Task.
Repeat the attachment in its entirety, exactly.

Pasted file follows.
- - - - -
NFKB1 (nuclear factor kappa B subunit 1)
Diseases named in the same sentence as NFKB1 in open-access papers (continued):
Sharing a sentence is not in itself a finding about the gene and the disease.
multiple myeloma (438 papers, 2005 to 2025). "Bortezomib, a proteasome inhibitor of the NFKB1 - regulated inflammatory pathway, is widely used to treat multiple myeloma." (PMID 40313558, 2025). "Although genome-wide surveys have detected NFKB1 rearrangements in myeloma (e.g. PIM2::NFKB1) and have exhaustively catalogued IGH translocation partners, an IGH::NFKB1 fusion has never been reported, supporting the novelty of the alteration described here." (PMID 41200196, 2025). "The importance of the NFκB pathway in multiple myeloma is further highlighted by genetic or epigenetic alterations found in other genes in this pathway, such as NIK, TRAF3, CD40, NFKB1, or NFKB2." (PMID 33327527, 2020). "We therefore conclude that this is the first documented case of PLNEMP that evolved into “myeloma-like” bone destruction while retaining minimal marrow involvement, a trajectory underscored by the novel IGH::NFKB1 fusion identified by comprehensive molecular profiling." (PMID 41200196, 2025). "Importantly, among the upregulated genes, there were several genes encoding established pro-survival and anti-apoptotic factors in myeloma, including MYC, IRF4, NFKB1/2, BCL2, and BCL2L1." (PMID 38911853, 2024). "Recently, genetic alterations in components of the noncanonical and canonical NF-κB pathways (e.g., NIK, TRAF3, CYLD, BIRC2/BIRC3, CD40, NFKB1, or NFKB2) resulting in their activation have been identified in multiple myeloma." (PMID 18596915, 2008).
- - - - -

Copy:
NFKB1 (nuclear factor kappa B subunit 1)
Diseases named in the same sentence as NFKB1 in open-access papers (continued):
Sharing a sentence is not in itself a finding about the gene and the disease.
multiple myeloma (438 papers, 2005 to 2025). "Bortezomib, a proteasome inhibitor of the NFKB1 - regulated inflammatory pathway, is widely used to treat multiple myeloma." (PMID 40313558, 2025). "Although genome-wide surveys have detected NFKB1 rearrangements in myeloma (e.g. PIM2::NFKB1) and have exhaustively catalogued IGH translocation partners, an IGH::NFKB1 fusion has never been reported, supporting the novelty of the alteration described here." (PMID 41200196, 2025). "The importance of the NFκB pathway in multiple myeloma is further highlighted by genetic or epigenetic alterations found in other genes in this pathway, such as NIK, TRAF3, CD40, NFKB1, or NFKB2." (PMID 33327527, 2020). "We therefore conclude that this is the first documented case of PLNEMP that evolved into “myeloma-like” bone destruction while retaining minimal marrow involvement, a trajectory underscored by the novel IGH::NFKB1 fusion identified by comprehensive molecular profiling." (PMID 41200196, 2025). "Importantly, among the upregulated genes, there were several genes encoding established pro-survival and anti-apoptotic factors in myeloma, including MYC, IRF4, NFKB1/2, BCL2, and BCL2L1." (PMID 38911853, 2024). "Recently, genetic alterations in components of the noncanonical and canonical NF-κB pathways (e.g., NIK, TRAF3, CYLD, BIRC2/BIRC3, CD40, NFKB1, or NFKB2) resulting in their activation have been identified in multiple myeloma." (PMID 18596915, 2008).